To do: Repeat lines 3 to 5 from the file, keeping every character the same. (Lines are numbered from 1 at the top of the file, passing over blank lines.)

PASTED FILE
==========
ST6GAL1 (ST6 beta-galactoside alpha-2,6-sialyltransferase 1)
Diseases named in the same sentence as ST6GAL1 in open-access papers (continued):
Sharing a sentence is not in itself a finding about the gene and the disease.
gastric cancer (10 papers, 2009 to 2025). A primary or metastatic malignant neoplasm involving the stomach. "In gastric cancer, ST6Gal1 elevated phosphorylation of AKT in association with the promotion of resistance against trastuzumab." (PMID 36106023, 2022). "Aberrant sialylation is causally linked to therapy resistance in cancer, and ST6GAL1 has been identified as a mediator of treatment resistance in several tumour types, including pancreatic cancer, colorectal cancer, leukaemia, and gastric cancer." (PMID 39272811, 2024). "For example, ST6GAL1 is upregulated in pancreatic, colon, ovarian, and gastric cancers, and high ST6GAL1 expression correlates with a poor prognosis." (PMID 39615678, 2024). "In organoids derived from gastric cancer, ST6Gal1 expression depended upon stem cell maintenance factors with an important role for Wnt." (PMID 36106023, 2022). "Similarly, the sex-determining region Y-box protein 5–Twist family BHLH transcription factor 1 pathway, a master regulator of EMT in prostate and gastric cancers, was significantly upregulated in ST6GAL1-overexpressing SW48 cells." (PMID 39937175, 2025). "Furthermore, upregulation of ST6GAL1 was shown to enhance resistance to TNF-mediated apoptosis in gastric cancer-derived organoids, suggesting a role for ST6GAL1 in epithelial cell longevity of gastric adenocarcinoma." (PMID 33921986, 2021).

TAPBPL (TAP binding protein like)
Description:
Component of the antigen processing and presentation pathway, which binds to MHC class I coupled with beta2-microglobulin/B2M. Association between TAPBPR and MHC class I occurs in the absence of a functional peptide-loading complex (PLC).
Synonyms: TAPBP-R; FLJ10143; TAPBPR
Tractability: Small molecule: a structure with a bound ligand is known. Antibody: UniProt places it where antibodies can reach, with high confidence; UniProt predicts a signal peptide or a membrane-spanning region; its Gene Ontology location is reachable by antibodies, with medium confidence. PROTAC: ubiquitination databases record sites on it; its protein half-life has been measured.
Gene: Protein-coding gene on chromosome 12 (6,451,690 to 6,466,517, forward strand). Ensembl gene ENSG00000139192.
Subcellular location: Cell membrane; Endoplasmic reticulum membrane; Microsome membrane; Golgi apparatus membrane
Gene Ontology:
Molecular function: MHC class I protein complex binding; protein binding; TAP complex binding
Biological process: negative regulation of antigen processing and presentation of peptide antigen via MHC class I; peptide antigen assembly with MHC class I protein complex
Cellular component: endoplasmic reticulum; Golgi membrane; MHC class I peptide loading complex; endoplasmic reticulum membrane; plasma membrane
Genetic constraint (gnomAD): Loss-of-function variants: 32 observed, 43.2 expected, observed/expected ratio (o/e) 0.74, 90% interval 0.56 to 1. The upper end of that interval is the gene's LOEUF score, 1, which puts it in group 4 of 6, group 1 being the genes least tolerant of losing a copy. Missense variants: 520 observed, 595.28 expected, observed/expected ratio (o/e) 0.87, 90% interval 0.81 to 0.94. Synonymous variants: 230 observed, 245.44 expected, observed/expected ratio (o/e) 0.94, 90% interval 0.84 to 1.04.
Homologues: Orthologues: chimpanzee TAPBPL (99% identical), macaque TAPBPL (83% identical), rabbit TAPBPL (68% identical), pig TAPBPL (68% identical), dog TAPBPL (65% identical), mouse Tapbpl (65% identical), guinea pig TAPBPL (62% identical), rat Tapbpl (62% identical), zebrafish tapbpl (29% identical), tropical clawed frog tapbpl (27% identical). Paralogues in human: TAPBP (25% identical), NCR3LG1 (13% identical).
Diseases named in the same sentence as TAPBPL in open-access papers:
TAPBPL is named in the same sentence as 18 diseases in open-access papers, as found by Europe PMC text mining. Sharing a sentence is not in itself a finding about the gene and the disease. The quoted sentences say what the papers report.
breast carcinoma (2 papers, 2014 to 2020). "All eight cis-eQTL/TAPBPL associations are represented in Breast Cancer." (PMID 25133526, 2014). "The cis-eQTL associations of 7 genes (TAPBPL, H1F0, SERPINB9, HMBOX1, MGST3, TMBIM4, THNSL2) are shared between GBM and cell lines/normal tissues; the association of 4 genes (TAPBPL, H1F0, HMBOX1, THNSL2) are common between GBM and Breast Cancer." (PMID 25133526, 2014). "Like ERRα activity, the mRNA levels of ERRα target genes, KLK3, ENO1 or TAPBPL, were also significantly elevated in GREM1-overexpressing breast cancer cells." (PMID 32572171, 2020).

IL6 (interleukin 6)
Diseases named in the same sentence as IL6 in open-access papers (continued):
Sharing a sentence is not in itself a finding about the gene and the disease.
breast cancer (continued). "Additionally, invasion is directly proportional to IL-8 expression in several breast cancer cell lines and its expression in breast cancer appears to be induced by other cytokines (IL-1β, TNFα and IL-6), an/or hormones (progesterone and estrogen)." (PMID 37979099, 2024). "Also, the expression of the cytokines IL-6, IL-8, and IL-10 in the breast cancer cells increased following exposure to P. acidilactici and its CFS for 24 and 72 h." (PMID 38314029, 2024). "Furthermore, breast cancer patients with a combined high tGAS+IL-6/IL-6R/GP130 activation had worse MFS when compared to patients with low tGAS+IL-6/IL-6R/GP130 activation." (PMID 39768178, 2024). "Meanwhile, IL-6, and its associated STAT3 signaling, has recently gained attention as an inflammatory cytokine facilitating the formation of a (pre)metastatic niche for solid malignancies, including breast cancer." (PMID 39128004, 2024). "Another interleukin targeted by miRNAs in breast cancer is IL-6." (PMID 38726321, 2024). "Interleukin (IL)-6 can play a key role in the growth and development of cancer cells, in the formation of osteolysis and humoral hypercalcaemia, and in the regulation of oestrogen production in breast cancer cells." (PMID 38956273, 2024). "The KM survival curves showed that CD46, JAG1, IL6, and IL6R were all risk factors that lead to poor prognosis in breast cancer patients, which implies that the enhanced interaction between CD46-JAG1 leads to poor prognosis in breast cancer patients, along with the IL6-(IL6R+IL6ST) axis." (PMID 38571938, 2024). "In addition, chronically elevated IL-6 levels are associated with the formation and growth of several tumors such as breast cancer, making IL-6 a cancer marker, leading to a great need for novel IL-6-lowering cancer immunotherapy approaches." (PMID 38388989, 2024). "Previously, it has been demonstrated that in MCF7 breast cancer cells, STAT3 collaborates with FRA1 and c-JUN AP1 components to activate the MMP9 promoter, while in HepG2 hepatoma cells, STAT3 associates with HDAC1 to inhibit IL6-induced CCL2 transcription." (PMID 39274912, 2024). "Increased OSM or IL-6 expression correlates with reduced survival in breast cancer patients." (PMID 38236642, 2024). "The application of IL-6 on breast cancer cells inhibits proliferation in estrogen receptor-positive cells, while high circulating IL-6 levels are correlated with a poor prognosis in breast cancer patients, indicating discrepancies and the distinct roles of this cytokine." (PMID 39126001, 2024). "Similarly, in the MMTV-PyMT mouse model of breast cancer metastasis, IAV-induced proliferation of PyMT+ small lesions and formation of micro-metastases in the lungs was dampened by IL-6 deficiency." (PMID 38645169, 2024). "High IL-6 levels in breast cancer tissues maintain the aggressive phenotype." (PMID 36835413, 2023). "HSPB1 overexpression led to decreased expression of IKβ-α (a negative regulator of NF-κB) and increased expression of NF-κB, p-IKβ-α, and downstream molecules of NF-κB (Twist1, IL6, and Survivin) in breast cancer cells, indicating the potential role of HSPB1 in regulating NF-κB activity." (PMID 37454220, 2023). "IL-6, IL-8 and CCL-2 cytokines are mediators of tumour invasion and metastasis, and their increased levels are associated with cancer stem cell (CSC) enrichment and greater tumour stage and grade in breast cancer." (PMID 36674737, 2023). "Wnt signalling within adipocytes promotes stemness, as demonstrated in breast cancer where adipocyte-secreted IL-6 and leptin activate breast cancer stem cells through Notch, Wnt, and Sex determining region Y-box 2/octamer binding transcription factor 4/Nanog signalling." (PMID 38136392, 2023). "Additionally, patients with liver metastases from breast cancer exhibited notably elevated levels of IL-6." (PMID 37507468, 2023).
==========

Sharing a sentence is not in itself a finding about the gene and the disease.
gastric cancer (10 papers, 2009 to 2025). A primary or metastatic malignant neoplasm involving the stomach. "In gastric cancer, ST6Gal1 elevated phosphorylation of AKT in association with the promotion of resistance against trastuzumab." (PMID 36106023, 2022). "Aberrant sialylation is causally linked to therapy resistance in cancer, and ST6GAL1 has been identified as a mediator of treatment resistance in several tumour types, including pancreatic cancer, colorectal cancer, leukaemia, and gastric cancer." (PMID 39272811, 2024). "For example, ST6GAL1 is upregulated in pancreatic, colon, ovarian, and gastric cancers, and high ST6GAL1 expression correlates with a poor prognosis." (PMID 39615678, 2024). "In organoids derived from gastric cancer, ST6Gal1 expression depended upon stem cell maintenance factors with an important role for Wnt." (PMID 36106023, 2022). "Similarly, the sex-determining region Y-box protein 5–Twist family BHLH transcription factor 1 pathway, a master regulator of EMT in prostate and gastric cancers, was significantly upregulated in ST6GAL1-overexpressing SW48 cells." (PMID 39937175, 2025). "Furthermore, upregulation of ST6GAL1 was shown to enhance resistance to TNF-mediated apoptosis in gastric cancer-derived organoids, suggesting a role for ST6GAL1 in epithelial cell longevity of gastric adenocarcinoma." (PMID 33921986, 2021).

TAPBPL (TAP binding protein like)